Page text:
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Plantwise Technical Factsheet

shot-hole gall midge (Rabdophaga saliciperda)

Host plants / species affected
Salix alba (white willow)
Salix alba var. vitellina-pendula
Salix babylonica (weeping willow)
Salix caerulea
Salix fragilis (crack willow)
Salix fragilis x Salix alba
Salix fragilis x Salix triandra
Salix koriyanagi (Japanese basket osier)
Salix matsudana (Peking willow)
Salix purpurea (purple willow)
Salix triandra (almond willow)
List of symptoms/signs
Stems  -  galls
Stems  -  internal feeding
Stems  -  necrosis
Symptoms
The larvae of R. saliciperda develop in small chambers situated in the outer layer of the wood under the bark of willows; mainly Salix alba and Salix fragilis. The attacked parts are slightly swollen and initially covered with bark. Later, many small holes appear and the attacked parts seem to be shot, hence the common name of shot-holes gall midge. The openings are prepared (worked) by the mature larvae before their metamorphosis into pupae and they are finished by the pupae before the emergence of the adults. Usually the young stems and branches (1-15 cm in diameter) in the lower parts of willow shrubs and trees, are attacked. The larval chambers are usually grouped together and situated parallel to the axis of the stem. Each chamber is inhabited by one larva. After the emergence, the bark splits and a high number of emergence holes can be observed on the attacked area of the shoot. The damaged part of the stem may be 2 to 40 cm long and thicker than the unattacked part. The stem may increase in width if the females lay eggs on the stem where they emerge from, or close to this area. In such cases, the damaged part of the willow stem increases in successive years.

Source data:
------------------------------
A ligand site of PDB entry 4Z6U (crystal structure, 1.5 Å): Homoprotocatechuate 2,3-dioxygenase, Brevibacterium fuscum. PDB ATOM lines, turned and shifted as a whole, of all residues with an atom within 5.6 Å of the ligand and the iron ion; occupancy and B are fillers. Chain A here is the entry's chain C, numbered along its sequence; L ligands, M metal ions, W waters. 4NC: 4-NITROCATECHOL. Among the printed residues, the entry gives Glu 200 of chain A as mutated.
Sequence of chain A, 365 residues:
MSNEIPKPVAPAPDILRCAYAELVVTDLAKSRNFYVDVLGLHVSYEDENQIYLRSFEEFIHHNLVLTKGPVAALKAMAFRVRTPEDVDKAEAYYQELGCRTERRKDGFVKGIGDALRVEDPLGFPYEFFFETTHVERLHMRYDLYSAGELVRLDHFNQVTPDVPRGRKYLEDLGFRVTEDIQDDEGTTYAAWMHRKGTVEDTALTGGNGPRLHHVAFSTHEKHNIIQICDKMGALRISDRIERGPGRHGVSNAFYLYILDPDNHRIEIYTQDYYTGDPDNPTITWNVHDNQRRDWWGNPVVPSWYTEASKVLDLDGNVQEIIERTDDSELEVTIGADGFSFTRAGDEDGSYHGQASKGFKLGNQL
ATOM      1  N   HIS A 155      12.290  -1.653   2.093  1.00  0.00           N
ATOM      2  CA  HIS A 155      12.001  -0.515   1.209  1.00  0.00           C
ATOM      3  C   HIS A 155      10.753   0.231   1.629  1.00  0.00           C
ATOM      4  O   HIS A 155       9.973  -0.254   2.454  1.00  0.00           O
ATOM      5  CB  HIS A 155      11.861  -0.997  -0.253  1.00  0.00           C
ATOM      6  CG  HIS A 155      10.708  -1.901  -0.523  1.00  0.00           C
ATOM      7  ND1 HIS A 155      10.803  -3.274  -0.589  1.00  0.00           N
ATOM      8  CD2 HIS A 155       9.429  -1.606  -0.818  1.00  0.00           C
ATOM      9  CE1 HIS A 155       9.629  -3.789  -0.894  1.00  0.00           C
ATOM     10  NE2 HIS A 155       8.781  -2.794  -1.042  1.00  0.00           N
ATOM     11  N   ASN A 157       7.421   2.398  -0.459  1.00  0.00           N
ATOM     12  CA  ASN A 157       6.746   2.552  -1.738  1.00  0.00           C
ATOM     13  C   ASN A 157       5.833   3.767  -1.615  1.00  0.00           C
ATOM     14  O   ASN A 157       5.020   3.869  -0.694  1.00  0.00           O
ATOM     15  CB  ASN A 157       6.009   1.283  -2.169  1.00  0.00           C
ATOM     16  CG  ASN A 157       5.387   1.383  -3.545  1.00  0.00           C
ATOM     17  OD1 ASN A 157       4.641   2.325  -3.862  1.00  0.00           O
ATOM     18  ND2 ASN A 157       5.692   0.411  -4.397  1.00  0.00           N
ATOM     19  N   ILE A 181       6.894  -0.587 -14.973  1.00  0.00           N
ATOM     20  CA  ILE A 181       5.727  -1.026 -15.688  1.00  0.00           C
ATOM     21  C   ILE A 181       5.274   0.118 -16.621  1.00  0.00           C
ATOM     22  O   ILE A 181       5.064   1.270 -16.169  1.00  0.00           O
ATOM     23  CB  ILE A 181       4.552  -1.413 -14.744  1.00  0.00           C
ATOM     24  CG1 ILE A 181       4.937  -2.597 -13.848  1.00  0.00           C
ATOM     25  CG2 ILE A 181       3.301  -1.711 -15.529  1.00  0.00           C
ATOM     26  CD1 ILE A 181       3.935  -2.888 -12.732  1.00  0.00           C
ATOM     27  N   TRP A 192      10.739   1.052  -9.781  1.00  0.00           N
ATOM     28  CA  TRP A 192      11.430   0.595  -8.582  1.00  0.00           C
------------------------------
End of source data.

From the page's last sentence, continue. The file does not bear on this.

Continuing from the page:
Prevention and control
The best method for control of this species is to cut out and burn the infected stems and branches. Also tarring the openings (shot-holes) can prevent the emergence of the adults (Barnes, 1951). In special cases, pyrethroid insecticides may be applied to the lower parts of the willow stems.
Impact
R. saliciperda has no economic impact on the willow trees and shrubs that grow in their natural habitats around ponds, along river sides and in wetlands. It has an economic impact in willow nurseries, although it was not listed as a pest by Nef and Perrin (1999). It usually attacks young willow stems in nurseries and this is of economic importance if they are used in the manufacture of baskets and other products.
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